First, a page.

Sex therapy – will it help?
Sex therapy and the mechanism (and madness) of desire
One of the most common questions clients ask in sex therapy is—drumroll—“Am I normal?” But compared to what? And to whom? Our preferences, our desires, are varied. Everybody is different!
A more useful question might be “what do I want from my sex life and how can my partner and I help meet each other’s needs?” If you would like to be having more sex and your para-sympathetic nervous system is not cooperating, then exploring the reasons why will be beneficial. If your para-sympathetic nervous system is fine, but your partners sympathetic nervous system is driving you crazy, then exploring how you can help one another will be beneficial. We are born into this world as sexual creatures. Understanding our sexual desire and helping our partner understand theirs is a wonderful way to nurture and grow your bond as a couple.
One of the most common reasons for couples and individuals seek sex therapy the issue of desire—they want sex more than their partner, less than their partner, and sometimes, never with their partner. They want to know if the amount of sex they desire is too much or too little, and they want to know if they’re normal.
Desire is one of the most complex sexual issues for one very simple reason—the very thing that can be a turn on one day, might be a turn off the next! That can be so confusing. Tonight when your partner whispers something dirty in your ear, you may respond yes, Yes, YES! And then tomorrow, just 24 hours later, your partner might say the exact same thing in the exact same way and you may respond with a loud and clear NO and NO WAY!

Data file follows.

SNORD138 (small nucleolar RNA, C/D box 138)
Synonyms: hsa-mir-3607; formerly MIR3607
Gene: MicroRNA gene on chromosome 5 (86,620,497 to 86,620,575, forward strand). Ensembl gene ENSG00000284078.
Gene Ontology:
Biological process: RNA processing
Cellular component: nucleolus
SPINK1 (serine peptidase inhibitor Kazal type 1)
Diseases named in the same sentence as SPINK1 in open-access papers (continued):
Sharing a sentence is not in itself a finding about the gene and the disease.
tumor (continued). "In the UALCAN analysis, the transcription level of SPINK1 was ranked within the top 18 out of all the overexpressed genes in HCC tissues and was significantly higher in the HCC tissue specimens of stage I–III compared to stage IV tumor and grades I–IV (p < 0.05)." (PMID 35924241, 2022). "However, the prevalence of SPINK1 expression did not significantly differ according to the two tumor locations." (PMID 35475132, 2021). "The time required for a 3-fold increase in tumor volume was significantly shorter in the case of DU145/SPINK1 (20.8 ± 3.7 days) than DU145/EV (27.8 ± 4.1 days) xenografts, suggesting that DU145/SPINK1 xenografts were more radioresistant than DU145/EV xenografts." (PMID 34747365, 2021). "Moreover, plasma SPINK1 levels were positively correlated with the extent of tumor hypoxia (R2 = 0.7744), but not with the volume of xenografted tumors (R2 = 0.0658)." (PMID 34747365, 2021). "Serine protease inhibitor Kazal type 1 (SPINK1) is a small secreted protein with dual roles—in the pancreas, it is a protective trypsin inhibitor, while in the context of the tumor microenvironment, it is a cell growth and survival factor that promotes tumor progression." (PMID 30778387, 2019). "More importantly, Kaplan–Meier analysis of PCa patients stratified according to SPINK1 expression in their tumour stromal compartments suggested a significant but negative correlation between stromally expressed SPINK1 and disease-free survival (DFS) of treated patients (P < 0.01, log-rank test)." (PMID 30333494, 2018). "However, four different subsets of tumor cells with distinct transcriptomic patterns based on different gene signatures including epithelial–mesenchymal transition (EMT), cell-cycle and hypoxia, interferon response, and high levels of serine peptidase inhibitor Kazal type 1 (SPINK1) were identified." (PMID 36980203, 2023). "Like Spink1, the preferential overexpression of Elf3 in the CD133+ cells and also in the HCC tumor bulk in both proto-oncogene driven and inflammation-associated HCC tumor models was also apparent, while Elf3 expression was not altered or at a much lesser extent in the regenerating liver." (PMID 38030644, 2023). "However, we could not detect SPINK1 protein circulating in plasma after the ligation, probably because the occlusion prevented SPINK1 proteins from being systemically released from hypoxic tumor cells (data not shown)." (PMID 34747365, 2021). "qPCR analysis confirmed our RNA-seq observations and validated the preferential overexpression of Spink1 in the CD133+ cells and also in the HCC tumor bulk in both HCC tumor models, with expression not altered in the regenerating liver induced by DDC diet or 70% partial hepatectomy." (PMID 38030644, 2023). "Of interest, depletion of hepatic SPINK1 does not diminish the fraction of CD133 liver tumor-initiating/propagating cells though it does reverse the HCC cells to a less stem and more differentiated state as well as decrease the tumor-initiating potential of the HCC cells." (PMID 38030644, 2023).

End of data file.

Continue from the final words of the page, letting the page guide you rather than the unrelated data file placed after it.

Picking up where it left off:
So, why does this happen? Well, we can blame (or congratulate) our brain — more specifically, our central nervous system. Our sympathetic nervous system operates like a green light and our para-sympathetic nervous system (the fight or flight mechanism) operates like a red light. Remember when we were kids and we played red light-green light? Well, this is very similar. Our brain sees or senses something in our environment and if it is sexually stimulating, GREEN LIGHT! Go-go-go! If our brain receives a message that is not sexually stimulating, our para-sympathetic nervous system is activated and a giant NO is sent out. There are good reasons our brain responds this way. We want the brain to say no when we sense something dangerous or inappropriate. Activating our para-sympathetic nervous system during those times helps keep us safe.
But what if your brain is sending you a no when you would prefer a yes? Or what if your brain is sending you a yes, when a no would be a much better (and safer) response? That’s where things can get really interesting. When we cannot understand (or agree) with our brains responses, exploring the context becomes very important.
When exploring context, we look at everything from environment (Where were you? Was it hot? Cold? Safe? Loud?), health (Were you tired? Hungry? Sick? Have a headache?), history (Did this remind you of something you liked? Hated? Feared?), emotions (Where you sad? Joyful? Afraid? Lonely?) etc. This is where working with a good therapist who is trained in treating sexual health and dysfunction can be very helpful. Exploring your desire, which is as unique as you are, and understanding the contexts that give your desire a green light (GO!) or red light (NO!), can be very helpful for both you and your partner.